Merkys River

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Merkys
Merkine Neman.JPG
Confluence of the Merkys and Neman at Merkinė
Origin 18 km (11 mi) southwest from Ašmiany, Belarus
Mouth Neman River near Merkinė
Basin countries Lithuania (3,781 km2 or 1,460 sq mi),
Belarus (635 km2 or 245 sq mi)
Length 213 km (132 mi)
Source elevation 136 m (446 ft)
Avg. discharge 21 m3/s (740 cu ft/s) (near Varėna)
Basin area 4,416 km2 (1,705 sq mi)

The Merkys is a river in southern Lithuania and northern Belarus. It flows for 13 km (8 mi) through Belarus, 5 km (3 mi) along the Belarusian–Lithuanian border, and 195 km (121 mi) through Lithuania before joining the Neman River near Merkinė.

Merkys is mostly fed by underground streams and therefore is cooler during summers and has smaller fluctuations in water level than other rivers in Lithuania.[1] Near Žagarinė (128 km (80 mi) before its mouth) the Merkys is connected with Lake Papys by a canal. The Vokė River originates from this lake and consumes most of the Merkys' water. Before the canal average discharge of the Merkys is 3 m3/s (110 cu ft/s) and below it only 0.7 m3/s (25 cu ft/s).[1] At the end of the 19th century the drainage basin of the Merkys grew by some 410 km2 (160 sq mi) as its tributary Ūla River overtook some of the Kotra River's watershed area.[1]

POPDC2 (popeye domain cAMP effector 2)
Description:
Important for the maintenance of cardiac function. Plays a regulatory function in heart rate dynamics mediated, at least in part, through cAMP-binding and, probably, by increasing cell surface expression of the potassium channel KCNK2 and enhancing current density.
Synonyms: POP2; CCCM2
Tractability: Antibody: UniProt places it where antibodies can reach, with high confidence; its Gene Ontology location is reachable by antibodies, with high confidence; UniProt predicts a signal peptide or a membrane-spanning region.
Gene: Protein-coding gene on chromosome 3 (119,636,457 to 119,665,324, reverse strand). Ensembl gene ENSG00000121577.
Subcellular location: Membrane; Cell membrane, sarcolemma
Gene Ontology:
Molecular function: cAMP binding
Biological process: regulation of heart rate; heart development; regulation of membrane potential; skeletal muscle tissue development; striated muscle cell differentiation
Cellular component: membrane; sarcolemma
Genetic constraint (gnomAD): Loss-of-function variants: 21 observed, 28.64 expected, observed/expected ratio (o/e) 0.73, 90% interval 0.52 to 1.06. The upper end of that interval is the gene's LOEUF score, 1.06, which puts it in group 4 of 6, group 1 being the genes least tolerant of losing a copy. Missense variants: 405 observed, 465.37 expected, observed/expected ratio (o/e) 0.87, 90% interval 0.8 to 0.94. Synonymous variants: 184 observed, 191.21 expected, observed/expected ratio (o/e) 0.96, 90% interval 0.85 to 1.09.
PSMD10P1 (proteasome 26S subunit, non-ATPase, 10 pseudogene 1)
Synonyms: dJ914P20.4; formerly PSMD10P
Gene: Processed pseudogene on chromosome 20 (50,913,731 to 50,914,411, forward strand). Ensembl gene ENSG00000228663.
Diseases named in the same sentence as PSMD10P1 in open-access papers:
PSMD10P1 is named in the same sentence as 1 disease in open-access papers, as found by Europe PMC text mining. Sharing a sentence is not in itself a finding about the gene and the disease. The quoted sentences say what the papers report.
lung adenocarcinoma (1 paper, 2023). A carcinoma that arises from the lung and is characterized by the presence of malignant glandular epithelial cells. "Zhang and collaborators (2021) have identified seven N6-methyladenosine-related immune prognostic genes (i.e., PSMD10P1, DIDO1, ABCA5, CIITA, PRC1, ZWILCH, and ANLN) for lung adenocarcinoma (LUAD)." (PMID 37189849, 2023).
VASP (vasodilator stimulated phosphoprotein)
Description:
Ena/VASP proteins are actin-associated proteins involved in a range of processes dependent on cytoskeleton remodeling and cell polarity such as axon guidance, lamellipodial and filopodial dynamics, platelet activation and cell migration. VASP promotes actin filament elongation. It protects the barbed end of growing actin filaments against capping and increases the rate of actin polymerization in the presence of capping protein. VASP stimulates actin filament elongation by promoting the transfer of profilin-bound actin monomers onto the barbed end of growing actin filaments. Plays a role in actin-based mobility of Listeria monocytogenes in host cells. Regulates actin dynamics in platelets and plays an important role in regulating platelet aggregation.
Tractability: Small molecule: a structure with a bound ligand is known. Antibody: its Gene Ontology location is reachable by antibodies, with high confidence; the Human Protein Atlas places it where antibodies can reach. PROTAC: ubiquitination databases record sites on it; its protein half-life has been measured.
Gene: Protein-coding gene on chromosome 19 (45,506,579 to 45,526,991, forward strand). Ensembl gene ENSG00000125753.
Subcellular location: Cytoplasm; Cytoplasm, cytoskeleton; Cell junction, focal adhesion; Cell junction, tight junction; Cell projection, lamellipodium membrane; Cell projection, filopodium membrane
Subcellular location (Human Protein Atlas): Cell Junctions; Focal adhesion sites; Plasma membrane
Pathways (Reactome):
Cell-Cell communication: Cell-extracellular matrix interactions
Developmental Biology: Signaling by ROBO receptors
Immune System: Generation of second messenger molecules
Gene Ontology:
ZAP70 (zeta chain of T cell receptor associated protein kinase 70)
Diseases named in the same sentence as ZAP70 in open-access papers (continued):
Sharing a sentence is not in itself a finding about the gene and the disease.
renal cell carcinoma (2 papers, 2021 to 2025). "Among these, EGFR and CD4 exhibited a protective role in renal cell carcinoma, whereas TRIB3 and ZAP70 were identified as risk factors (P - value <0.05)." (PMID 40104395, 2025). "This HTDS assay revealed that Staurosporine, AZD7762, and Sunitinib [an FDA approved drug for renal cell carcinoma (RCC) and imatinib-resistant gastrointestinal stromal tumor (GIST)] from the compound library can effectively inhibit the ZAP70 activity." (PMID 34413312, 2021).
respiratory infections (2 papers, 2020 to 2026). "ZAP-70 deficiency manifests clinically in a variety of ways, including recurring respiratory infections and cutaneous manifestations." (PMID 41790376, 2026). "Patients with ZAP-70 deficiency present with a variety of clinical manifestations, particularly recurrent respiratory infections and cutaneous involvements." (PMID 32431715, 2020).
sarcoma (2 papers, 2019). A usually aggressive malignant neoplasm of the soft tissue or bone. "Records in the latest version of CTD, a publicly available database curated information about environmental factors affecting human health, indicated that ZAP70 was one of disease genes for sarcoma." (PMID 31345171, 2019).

The Merkys is a popular destination among water tourism enthusiasts as part of it belongs to the Dzūkija National Park and it flows into the Neman near the historical site of Merkinė. Archaeological findings show that people inhabited the area as early as the Mesolithic period. The Merkys is known for its diverse fauna, being declared a reservoir for trout in 1974.[1]

Name[edit]

The name of the river, Merkys, originate from merkti, an appellative word in the Lithuanian language meaning to soak.[2]

References[edit]

  1. ^ a b c d (Lithuanian) Jonas Zinkus, et al., ed. (1987). "Merkys". Tarybų Lietuvos enciklopedija III. Vilnius, Lithuania: Vyriausioji enciklopedijų redakcija. pp. 54–55. 
  2. ^ Zinkevičius, Zigmas (2007). Senosios Lietuvos valstybės vardynas. Vilnius: Science and Encyclopaedia Publishing Institute. p. 48. ISBN 5-420-01606-0. 

Coordinates: 54°09′23″N 24°11′07″E / 54.15639°N 24.18528°E / 54.15639; 24.18528